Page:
On June 23, the media quoted Kalam as saying he decided against running for a second term as he did not want to be "party" to a political process. Surely he cannot be so naive as to not realize that he became a party to a political process on at least three occasions: first, when he accepted the offer of political parties in 2002 to be a candidate for the office of the President; then, when he said he was willing to stay on if there was a consensus in his favour among political parties; and then again when he told the Third Front leaders that he was ready to run if there was certainty of victory.

15 June, 2007

Woman President: An occasion to celebrate

India can look forward to having its first woman President in the 60th year of Independence.

Barring unforeseen developments, Pratibha Patil, whom the ruling United Progressive Alliance and its Left allies have nominated for the top post, will be elected President next month as she has enough support in the electoral college to sail through.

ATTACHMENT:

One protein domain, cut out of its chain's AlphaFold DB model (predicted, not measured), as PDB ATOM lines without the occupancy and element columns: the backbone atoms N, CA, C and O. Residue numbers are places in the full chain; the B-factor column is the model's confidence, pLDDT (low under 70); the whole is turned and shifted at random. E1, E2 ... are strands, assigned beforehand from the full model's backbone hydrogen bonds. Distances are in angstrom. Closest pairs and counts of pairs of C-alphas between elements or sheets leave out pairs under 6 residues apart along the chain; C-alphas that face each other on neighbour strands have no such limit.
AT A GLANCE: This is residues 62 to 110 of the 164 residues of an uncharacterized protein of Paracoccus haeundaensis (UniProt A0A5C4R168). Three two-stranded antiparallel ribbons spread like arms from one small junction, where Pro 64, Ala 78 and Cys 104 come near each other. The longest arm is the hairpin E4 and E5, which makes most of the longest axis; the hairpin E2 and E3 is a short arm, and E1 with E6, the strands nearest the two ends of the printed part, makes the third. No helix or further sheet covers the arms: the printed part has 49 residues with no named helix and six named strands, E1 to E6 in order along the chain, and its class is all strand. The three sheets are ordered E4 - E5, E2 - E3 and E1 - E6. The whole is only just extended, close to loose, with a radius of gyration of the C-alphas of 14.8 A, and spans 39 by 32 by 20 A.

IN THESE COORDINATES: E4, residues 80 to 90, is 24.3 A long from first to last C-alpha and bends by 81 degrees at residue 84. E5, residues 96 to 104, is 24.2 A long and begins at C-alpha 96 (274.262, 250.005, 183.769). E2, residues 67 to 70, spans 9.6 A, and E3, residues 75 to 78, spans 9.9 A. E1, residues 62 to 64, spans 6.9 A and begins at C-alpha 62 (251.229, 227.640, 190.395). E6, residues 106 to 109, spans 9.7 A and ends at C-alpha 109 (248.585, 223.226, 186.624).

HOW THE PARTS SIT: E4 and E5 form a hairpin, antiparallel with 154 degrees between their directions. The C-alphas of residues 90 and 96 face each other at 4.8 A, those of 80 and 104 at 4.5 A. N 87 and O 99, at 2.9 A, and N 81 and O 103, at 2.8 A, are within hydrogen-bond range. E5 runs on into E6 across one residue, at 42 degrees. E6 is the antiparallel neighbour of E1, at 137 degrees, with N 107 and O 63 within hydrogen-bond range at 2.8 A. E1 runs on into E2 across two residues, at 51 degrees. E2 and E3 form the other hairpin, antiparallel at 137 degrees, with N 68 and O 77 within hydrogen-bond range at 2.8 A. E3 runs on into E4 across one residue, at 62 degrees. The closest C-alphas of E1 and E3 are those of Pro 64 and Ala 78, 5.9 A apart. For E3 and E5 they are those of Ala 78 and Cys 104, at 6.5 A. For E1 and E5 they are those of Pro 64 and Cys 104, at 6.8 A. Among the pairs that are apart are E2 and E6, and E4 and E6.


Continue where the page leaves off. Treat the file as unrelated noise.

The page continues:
Pratibha Patil emerged as consensus candidate after the Left parties rejected three other names proposed by the Congress party. Uttar Pradesh Chief Minister Mayawati, whose Bahujan Samaj Party has significant strength in the electoral college, had said earlier that her party would support the UPA nominee.

The chances of the National Democratic Alliance, led by the Bharatiya Janata Party, putting up a candidate of its own cannot be ruled out. Although the ruling party/alliance customarily appeals to the opposition to support to its candidate to facilitate unanimous choice, there has been only one uncontested presidential election so far.

Neelam Sanjiva Reddy, the Janata Party candidate, was elected unopposed in 1977. He is also the only one who became President after tasting defeat in an earlier election. Nominated by the Congress party for the post in 1969, he lost to V.V.Giri, who had resigned the Vice-President’s post and contested as an Independent with the tacit support of Prime Minister Indira Gandhi.